The Best Travel Guide to Payson, Arizona
Provided by: Kevin Dooley/Flickr

Mogollon Rim

Formed 600 million years ago, the Mogollon Rim is the stupendous center of Arizona’s geography. Almost incongruously to the rest of Arizona, the Rim is blanketed in forests and grass. Such lush, fertile land has led to an amazing diversity of fauna: birds (including eagles), Rocky Mountain elk, mule, and whitetail deer, black bears, mountain lions, bobcats, foxes, javelina, and coyotes all make the Mogollon Rim their home. So drive, hike, or bike to the top of the Rim and experience Arizona at its finest.
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Zane Grey Cabin

Without the novels of Zane Grey, it is quite possible that Hollywood greats like John Wayne, Shirley Temple, and Randolph Scott would have been lost on the world. Grey’s outstanding Westerns became movies that launched the careers of cinema mainstays, and his novels have been published in over 20 languages, with estimated annual sales between 500,000 and one million copies worldwide. Now his cabin stands as a historical site for visitors. While not everything in the cabin is an original, certain pieces allow visitors to visualize Grey’s life in the early 20th century. Find cowboy boots, Grey’s original saddle, a writer’s chair, a cot, and a bear rug.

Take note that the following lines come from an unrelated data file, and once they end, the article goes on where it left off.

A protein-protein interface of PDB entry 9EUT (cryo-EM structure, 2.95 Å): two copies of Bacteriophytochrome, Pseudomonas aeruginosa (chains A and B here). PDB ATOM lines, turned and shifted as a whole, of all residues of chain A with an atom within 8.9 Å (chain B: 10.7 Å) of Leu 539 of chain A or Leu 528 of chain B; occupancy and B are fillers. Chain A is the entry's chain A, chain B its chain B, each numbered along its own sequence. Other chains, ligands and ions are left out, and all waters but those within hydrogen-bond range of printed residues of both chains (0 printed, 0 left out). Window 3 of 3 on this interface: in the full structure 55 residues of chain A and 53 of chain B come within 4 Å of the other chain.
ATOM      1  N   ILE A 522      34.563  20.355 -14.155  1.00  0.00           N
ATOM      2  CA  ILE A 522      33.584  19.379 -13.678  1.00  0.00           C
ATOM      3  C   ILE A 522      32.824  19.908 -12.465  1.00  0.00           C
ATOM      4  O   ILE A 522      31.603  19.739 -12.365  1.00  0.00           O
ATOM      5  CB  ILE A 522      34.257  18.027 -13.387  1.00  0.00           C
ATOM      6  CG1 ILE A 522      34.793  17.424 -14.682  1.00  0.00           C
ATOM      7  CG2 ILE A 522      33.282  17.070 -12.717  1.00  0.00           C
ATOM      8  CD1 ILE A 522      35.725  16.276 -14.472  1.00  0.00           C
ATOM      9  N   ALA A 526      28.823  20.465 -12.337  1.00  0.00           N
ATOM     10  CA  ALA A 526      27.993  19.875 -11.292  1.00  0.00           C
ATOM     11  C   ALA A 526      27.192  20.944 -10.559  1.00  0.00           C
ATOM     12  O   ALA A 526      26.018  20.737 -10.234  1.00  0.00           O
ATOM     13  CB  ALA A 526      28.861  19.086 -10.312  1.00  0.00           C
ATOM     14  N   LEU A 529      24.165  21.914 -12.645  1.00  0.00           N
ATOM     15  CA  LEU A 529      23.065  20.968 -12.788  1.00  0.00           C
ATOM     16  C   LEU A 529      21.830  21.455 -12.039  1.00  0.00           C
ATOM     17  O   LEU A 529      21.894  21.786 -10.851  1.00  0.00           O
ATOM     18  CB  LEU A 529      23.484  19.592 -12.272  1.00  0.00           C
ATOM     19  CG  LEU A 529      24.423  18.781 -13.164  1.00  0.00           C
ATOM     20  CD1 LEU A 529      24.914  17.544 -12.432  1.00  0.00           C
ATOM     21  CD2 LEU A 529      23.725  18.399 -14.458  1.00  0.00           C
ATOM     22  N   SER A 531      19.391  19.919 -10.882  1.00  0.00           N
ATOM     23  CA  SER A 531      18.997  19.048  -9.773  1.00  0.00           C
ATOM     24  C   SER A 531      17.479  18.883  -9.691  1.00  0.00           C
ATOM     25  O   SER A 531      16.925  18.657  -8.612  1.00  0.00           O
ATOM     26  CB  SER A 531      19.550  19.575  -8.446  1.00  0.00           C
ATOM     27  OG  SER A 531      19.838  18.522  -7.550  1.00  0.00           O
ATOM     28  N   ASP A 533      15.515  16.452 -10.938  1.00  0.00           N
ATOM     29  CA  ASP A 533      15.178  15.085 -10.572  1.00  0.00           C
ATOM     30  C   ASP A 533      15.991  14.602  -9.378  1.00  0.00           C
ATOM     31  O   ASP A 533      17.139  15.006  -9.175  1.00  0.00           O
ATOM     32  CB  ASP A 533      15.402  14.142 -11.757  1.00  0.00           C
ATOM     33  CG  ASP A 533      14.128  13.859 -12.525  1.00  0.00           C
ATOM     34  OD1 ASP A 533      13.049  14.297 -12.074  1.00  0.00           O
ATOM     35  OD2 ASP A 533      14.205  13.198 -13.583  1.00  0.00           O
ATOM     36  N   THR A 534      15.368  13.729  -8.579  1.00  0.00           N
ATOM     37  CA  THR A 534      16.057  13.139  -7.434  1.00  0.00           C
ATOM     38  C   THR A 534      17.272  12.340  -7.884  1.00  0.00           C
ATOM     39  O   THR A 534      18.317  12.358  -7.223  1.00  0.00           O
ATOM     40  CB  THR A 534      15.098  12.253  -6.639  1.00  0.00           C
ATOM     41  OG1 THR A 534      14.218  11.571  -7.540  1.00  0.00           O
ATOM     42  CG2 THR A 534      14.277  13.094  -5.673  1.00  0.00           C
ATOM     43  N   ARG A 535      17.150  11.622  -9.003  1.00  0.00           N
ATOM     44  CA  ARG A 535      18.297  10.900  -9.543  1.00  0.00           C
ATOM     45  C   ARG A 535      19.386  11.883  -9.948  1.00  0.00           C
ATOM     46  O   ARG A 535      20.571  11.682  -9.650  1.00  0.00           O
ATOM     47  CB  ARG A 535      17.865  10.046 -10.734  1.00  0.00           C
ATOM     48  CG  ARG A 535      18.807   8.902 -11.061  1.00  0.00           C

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Tonto Creek Fish Hatchery

Whether enjoying the winter snow or the summer sunshine, the Tonto Creek Fish Hatchery is bursting at the seams for opportunities to hike, picnic, and observe wildlife. This is a great educational experience for the whole family, as guides at the Hatchery teach about fish production and facts about the wetlands. There are rainbow, brook, cutthroat, and Apache trout produced each year, some catchable. The streams and wetlands on Tonto Creek are vital to the survival of Arizona’s wildlife, so come and see why.
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Shoofly Village Ruins

Take a self-guided tour into Arizona’s rich Native past. As the epicenter of Southwestern prehistoric cultures, the overall Rim Country served as home to probably 1,000 different sites. The Shoofly ruins themselves were occupied between 1000 and 1250 A.D. There were once 79 structures with a large building at its center that housed 26 rooms averaging 37.4 sq. meters each. Visiting the Ruins brings with it a newfound appreciation for Arizona’s telling history.
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